compare two theories of self-esteem which contribute to our understanding of self-concept
Bowlby worked for many years as a child psychoanalyst so was clearly very influenced by Freud’s theories and child development. However, he also liked the work of Lorenz on the innate nature of bonds through imprinting and combined these two very different ideas to produce his own evolutionary theory of attachments. Bowlby believed that attachment is innate and adaptive. We are all born with an inherited need to form attachments and this is to help us survive. In line with Darwin’s theory of natural selection, any behaviour that helps you …show more content…
• Another similarity of the two theories is that they both talking about bad side effects and how they can influence our self-esteem. Harter’s theory is saying that in adolescence we are likely to have low self-esteem which might link to things like depression or even thought of suicide. Bowlby theory is saying about bad sides of not being attached or being attached too short to main attachment figure, which can lead to reduced intelligence and depression.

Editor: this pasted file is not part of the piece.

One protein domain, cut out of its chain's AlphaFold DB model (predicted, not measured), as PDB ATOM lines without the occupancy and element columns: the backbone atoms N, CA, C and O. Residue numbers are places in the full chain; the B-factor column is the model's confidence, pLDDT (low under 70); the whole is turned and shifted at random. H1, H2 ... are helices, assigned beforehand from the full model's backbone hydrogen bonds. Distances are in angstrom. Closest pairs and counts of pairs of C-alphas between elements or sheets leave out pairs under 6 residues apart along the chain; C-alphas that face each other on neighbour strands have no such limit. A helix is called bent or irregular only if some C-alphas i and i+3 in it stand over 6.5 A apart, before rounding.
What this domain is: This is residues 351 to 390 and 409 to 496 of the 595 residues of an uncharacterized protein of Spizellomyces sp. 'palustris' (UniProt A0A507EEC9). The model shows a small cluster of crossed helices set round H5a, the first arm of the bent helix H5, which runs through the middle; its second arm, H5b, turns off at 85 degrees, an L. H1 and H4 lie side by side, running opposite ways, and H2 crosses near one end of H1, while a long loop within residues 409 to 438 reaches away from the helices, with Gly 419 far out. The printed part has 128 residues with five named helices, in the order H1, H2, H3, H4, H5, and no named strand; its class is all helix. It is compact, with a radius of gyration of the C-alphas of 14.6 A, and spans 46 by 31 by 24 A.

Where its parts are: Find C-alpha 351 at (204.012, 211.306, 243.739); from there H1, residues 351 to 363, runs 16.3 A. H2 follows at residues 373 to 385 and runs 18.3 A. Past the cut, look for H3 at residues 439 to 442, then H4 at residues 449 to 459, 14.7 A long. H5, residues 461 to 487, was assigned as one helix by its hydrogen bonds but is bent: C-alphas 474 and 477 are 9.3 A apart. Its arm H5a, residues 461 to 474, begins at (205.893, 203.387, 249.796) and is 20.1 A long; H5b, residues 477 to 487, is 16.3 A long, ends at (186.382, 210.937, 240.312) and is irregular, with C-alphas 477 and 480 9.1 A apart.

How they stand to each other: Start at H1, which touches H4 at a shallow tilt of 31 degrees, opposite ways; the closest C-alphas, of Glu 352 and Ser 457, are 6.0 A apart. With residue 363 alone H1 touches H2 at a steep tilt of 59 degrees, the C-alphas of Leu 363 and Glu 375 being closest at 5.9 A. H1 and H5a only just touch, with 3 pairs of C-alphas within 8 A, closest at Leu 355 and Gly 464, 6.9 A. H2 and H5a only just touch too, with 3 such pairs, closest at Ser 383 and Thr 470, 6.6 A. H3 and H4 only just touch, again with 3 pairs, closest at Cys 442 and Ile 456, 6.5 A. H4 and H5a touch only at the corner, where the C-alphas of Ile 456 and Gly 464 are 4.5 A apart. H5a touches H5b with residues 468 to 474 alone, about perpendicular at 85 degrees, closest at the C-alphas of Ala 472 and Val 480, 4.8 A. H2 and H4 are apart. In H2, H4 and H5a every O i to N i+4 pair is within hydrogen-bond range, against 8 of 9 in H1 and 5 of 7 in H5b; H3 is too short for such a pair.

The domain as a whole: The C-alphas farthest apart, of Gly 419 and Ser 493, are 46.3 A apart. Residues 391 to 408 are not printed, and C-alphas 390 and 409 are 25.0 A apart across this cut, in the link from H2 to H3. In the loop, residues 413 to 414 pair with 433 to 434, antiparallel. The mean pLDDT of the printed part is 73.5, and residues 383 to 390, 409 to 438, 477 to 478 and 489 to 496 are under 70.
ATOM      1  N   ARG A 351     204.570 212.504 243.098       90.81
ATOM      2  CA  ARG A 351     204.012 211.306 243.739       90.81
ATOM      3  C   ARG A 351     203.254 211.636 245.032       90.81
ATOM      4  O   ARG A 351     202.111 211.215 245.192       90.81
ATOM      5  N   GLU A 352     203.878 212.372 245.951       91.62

• Both theories are linking their conclusion into one of the bad side effects- depression. They both suggest that if our self-esteem is low and our ideal-self is far away from self-image we can suffer from depression.
The main differences include:
• Harter’s theory is focused on a groups of people and how they affect our self-esteem, whereas Bowlby’s is focused on one main attachment figure and how it can affect our self-esteem. Susan Harter suggest that our self-esteem is based on wherever other groups of people accept as or not. If not, we create multiple self’s to fit in into most of the groups of people. Bowlby on the other hand suggest that our self-esteem is influenced by mainly one person who were our main attachment figure is the first two years of our life.
• Harter’s theory suggest that mostly women are likely to have multiple self’s and that they have most problems with recognising their true self and false self. Bowlby’s theory is not